Each Year, as summer draws to a close and the school year is upon us, I find myself with bittersweet emotions. I love the way in summertime I can enjoy the company of my children without a report or project looming. The responsibility of homework is replaced by sunscreen and popsicles. Summertime parenting is wonderful because it’s so much easier to say yes in the summertime. Yes, you can have a sleepover. Yes, you can stay up late. Yes, you can have ice cream for dinner.
The week that follows the last day of the school term — the transition into the “summer of yes” — is a confusing time for kids. As I watch a late-night Orioles game with my son, Matan, I know he is wondering why he hasn’t been sent to bed.
“A three-run lead is not safe from a Jim Johnson implosion,” I tell him. “We’d better watch this through.”
Matan is stunned when I make no mention of bedtime, and I enjoy watching him head to bed on his own when the game is over.
By mid-July, the universal sign that summer is coming to an end — a fully stocked back-to-school aisle — appears. I first notice it at Target when we are shopping for last-minute camp items. The kids are surprised and a bit disappointed by this sight, but I assure them there is still plenty of summertime left. I point out that Shoppers supermarket puts out its Passover food well before Purim. My daughter, Emuna, deduces that stores keep a different calendar than we do.
Now that school is imminent, the shopping has to be done. I’m all for having well-prepared students, and I follow the supply lists from the teachers even though the 2-inch ring binders that I purchased last year came home in June untouched. Unfortunately, last year’s binders can’t be used this year, since now the teacher is asking for the 3-inch variety.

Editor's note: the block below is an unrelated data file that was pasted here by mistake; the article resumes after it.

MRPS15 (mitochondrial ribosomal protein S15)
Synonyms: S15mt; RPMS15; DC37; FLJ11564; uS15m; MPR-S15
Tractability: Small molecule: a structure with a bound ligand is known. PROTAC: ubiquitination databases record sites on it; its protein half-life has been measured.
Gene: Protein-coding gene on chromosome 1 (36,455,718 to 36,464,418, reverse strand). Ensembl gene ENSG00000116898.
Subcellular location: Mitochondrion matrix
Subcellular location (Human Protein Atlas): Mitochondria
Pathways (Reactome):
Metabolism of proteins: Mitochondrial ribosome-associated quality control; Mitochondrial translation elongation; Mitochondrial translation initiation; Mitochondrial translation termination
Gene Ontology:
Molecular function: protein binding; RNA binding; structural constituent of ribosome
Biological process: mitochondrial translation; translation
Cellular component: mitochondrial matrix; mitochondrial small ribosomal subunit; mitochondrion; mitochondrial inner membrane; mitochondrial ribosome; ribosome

In the store it’s a war zone, piles of notebooks are strewn about, many of them adorned with playful kittens or Justin Bieber with the words “Hot Stuff” printed below his chest. Boxes of rulers and glue sticks intermingle, book bags that were once neatly displayed on wall hooks are littered across the floor. I notice a woman who has the same list.
“Have you seen the 3-inch binders?” I ask. An instant kinship is formed since, indeed, misery loves company.
“I found some at Office Depot,” she says, in a hushed voice.
Now the kids, each with shopping carts of their own, appear. I look over the supplies piled high in their carts: a box of 60 oil pastels, a package of pencils with two different colored tips and a plastic Powerpuff Girls book bag are only a few of the items they have collected and deem essential. I quietly take out my “no” and dust it off. The “summer of yes” has officially come to an end.